Biblical Hebrew Biblical Hebrew ( ''Ivrit Miqra'it'' or ''Leshon ha-Miqra''), also called Classical Hebrew, is an archaic form of Hebrew language, Hebrew, a language in the Canaanite languages, Canaanite branch of Semitic languages, Semitic languages, spoken b ...
, probably in the 2nd century AD, and that the
New Testament The New Testament grc, Ἡ Καινὴ Διαθήκη, Transliteration, transl. ; la, Novum Testamentum. (NT) is the second division of the Christian biblical canon. It discusses the teachings and person of Jesus in Christianity, Jesus, as w ...

New Testament
of the Peshitta was translated from the Greek. This New Testament, originally excluding certain disputed books ( 2 Peter,
2 John The Second Epistle of John, often referred to as Second John and often written 2 John or II John, is a book of the New Testament attributed to John the Evangelist, traditionally thought to be the author of the other two epistles of John, and the G ...
, 3 John, Jude,
Revelation In religion Religion is a social system, social-cultural system of designated religious behaviour, behaviors and practices, morality, morals, beliefs, worldviews, religious text, texts, shrine, sanctified places, prophecy, prophecies, eth ...
), had become a standard by the early 5th century. The five excluded books were added in the Harklean Version (616 AD) of
Thomas of HarqelThomas of Harqel was a miaphysite bishop from the early 7th century. Educated in Greek at the monastery of Qenneshre, he became bishop of Mabbug in Syria Syria ( ar, سُورِيَا, ''Sūriyā''), officially the Syrian Arab Republic ( ...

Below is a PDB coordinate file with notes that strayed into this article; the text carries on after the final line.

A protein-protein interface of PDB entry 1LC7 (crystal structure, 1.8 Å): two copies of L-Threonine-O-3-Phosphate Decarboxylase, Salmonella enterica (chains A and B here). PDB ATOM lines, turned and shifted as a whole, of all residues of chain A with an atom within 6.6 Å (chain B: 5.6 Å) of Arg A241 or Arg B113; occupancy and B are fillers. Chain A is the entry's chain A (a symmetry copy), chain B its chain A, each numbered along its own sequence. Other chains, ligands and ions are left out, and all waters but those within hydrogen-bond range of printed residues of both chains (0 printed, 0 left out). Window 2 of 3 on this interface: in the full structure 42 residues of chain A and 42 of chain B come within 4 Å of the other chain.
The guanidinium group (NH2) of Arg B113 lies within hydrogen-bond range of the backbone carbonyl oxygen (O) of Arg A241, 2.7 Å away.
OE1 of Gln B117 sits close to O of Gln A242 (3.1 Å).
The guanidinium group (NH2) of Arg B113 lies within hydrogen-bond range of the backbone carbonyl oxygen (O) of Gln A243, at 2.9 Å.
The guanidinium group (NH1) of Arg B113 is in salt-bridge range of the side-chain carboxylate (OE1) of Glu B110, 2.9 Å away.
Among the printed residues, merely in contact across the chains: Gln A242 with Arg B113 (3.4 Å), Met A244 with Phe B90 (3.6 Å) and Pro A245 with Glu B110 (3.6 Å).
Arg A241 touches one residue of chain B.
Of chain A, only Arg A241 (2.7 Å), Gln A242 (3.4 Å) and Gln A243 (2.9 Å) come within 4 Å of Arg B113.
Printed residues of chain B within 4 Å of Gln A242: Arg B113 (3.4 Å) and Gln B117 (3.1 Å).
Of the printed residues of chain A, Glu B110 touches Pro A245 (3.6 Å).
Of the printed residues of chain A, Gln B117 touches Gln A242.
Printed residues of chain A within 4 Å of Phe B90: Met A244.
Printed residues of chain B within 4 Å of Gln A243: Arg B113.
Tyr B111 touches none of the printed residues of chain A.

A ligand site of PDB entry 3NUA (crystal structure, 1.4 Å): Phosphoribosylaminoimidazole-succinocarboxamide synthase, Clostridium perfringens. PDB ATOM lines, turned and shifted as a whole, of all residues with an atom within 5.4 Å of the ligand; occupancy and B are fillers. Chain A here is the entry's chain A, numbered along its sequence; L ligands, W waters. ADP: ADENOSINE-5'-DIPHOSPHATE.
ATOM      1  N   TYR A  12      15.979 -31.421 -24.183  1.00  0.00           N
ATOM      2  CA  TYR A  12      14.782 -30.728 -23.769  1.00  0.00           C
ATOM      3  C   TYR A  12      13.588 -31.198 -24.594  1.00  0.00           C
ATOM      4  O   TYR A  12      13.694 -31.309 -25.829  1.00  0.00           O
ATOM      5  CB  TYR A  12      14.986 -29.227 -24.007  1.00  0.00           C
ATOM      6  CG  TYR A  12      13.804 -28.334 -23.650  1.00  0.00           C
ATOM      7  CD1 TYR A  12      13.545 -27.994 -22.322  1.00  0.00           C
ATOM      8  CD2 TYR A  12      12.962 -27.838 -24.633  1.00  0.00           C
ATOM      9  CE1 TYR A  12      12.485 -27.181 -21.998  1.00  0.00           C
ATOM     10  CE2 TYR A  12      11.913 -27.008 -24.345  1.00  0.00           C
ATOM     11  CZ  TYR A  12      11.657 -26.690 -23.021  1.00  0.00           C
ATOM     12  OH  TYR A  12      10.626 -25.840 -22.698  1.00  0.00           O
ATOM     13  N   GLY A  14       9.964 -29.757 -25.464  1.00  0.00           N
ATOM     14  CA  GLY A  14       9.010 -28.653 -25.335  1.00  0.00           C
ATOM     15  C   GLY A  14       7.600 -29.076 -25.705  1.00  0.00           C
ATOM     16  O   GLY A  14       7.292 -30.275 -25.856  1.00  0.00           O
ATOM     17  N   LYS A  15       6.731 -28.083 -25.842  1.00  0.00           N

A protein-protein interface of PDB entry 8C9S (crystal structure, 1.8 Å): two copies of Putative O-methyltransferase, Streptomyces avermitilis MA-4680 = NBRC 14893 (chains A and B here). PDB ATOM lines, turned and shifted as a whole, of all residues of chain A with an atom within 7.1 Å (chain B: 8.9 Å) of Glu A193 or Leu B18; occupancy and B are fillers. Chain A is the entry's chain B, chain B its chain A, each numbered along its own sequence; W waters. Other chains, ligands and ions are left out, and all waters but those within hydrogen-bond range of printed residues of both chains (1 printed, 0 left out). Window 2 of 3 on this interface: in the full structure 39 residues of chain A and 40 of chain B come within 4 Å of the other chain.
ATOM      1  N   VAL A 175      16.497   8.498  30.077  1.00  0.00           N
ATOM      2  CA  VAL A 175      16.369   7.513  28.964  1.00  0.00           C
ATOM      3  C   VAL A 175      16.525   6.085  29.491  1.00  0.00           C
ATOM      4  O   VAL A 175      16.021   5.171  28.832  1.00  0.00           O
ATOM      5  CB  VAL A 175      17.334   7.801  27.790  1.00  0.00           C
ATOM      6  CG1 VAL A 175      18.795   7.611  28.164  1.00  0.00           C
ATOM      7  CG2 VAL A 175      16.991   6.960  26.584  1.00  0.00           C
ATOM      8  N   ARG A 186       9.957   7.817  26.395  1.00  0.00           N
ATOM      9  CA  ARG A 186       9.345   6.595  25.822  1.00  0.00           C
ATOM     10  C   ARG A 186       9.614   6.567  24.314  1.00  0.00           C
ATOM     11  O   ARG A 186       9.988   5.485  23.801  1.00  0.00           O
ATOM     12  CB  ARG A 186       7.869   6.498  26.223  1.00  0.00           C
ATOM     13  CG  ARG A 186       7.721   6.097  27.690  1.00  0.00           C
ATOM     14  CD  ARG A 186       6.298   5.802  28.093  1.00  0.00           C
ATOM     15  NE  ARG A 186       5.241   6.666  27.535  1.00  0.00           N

''Peshitta'' is derived from the
SyriacSyriac may refer to: *Syriac language, a dialect of Middle Aramaic * Syriac alphabet ** Syriac (Unicode block) ** Syriac Supplement * Neo-Aramaic languages also known as Syriac in most native vernaculars * Syriac Christianity, the churches using Syr ...

''mappaqtâ pšîṭtâ'' (ܡܦܩܬܐ ܦܫܝܛܬܐ), literally meaning "simple version". However, it is also possible to translate ''pšîṭtâ'' as "common" (that is, for all people), or "straight", as well as the usual translation as "simple". Syriac is a dialect, or group of dialects, of Eastern
Aramaic Aramaic (Classical Syriac The Syriac language (; syc, ܠܫܢܐ ܣܘܪܝܝܐ / '), also known as Syriac Aramaic (''Syrian Aramaic'', ''Syro-Aramaic'') and Classical Syriac (in its literary and liturgical form), is an Aramaic Aramai ...
, originating around
Edessa and surrounding regions during the Early Christian period, with Edessa in the upper left quadrant Edessa (; grc, Ἔδεσσα, Édessa) was an ancient city (''polis'') in Upper Mesopotamia, founded during the Hellenistic period by King Seleucu ...
. It is written in the